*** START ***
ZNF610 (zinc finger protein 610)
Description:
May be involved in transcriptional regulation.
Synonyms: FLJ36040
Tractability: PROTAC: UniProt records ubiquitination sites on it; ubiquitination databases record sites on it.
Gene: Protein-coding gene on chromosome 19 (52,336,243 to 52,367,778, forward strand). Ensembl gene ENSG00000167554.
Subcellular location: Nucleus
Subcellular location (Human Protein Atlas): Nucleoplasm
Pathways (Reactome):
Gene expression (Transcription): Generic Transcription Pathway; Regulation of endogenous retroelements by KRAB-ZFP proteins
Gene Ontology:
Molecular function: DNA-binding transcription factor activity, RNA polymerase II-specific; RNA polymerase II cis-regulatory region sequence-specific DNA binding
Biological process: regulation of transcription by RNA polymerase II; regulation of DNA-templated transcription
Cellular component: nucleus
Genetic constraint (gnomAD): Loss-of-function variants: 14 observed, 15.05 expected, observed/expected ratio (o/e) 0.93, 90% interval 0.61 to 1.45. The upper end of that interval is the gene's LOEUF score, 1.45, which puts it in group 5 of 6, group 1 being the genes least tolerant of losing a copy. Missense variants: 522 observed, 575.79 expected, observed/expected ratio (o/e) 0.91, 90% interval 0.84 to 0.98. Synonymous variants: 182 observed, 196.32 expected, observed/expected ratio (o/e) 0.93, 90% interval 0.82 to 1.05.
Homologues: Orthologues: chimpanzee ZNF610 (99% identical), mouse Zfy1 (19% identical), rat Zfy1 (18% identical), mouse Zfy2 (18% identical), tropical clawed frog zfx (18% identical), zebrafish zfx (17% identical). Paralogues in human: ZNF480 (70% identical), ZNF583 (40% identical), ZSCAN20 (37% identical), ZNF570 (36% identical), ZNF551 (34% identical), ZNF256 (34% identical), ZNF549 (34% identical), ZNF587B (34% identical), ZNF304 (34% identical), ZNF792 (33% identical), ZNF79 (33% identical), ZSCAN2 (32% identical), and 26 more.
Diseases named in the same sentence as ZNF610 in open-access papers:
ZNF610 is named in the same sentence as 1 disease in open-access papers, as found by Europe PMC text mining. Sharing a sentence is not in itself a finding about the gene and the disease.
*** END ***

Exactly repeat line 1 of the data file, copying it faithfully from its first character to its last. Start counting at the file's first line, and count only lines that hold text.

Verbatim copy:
ZNF610 (zinc finger protein 610)